WASHINGTON – Baltimore has temporarily suspended its troubled speed and red- light program following reports of erroneous citations.
Officials blame the suspension on “complications” that arose while switching vendors.
Baltimore’s Department of Transportation made the announcement in a statement Tuesday afternoon, saying that two “clerical mistakes” had been made.
“The Department of Transportation finds these mistakes unacceptable and is working diligently to maximize program accuracy,” says Frank Murphy, acting director of the Department of Transportation.
“We want to ensure that the program continues to improve traffic safety in Baltimore.”
Murphy says at least one camera was incorrectly coded. Drivers traveling 37 mph received tickets when the threshold was supposed to be 42 mph.
Another recently installed camera reportedly issued tickets to drivers for exceeding a 25 mph speed limit, but the posted speed limit was 30 along The Alameda.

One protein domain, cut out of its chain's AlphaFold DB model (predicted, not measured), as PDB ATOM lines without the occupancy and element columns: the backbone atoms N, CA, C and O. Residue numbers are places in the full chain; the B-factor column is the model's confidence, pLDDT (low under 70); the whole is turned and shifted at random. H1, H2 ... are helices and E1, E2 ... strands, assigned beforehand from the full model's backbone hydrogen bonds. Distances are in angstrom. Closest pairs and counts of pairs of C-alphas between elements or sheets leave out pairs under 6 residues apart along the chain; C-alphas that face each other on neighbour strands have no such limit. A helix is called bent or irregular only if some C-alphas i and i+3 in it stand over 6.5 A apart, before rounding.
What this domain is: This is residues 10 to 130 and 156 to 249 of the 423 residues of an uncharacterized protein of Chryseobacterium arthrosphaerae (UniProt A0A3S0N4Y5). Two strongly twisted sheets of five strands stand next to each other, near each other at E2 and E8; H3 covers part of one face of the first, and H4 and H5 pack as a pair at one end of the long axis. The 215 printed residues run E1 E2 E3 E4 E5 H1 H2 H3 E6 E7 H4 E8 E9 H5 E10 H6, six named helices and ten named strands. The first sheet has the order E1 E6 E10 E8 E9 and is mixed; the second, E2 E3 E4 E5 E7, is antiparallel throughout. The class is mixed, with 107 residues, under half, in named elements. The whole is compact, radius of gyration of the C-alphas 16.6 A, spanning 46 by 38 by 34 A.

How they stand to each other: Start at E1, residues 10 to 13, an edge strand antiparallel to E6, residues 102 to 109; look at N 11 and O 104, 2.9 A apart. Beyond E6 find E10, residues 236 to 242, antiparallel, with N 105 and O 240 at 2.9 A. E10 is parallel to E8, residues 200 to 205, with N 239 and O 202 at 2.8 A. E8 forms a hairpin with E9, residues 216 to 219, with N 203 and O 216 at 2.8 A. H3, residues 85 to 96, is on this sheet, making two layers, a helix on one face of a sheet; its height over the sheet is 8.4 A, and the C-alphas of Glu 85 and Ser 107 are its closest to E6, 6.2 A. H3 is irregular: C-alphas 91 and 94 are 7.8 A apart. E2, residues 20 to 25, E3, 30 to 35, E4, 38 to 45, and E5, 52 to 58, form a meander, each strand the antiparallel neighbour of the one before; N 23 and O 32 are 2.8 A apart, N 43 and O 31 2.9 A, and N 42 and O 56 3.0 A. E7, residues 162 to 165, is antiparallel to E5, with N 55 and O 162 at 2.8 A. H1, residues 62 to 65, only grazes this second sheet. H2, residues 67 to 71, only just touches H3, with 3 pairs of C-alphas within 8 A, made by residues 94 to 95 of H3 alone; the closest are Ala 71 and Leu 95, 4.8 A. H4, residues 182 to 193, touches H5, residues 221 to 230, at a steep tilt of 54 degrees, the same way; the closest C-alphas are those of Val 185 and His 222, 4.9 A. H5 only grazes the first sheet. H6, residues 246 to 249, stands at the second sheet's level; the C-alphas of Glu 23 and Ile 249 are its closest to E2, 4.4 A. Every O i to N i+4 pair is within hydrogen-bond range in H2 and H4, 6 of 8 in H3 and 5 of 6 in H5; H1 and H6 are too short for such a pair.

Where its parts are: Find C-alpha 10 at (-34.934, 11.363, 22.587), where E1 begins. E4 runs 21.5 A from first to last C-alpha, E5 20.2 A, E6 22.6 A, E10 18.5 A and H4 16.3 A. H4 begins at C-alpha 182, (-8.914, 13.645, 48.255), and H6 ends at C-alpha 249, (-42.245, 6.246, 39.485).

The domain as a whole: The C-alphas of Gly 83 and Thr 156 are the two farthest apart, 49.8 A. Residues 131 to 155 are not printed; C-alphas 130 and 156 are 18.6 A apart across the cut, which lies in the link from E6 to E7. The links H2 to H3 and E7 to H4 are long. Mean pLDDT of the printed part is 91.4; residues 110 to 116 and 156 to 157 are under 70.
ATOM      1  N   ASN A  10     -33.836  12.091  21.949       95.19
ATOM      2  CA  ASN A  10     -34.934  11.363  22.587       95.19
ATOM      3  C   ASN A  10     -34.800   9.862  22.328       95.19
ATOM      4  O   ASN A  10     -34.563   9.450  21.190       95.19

The city recently revamped its program, spending more than $2 million to replace all 83 speed cameras.
Mayor Stephanie Rawlings-Blake said she wanted a “zero error program.”
Camera-based policing can be a major money maker for cities.
In D.C. last year, speed and red light cameras generated more than $80 million.
For the hundreds of thousands of migrants on the move across Europe, the pace of a day is dictated by forces almost entirely beyond their control.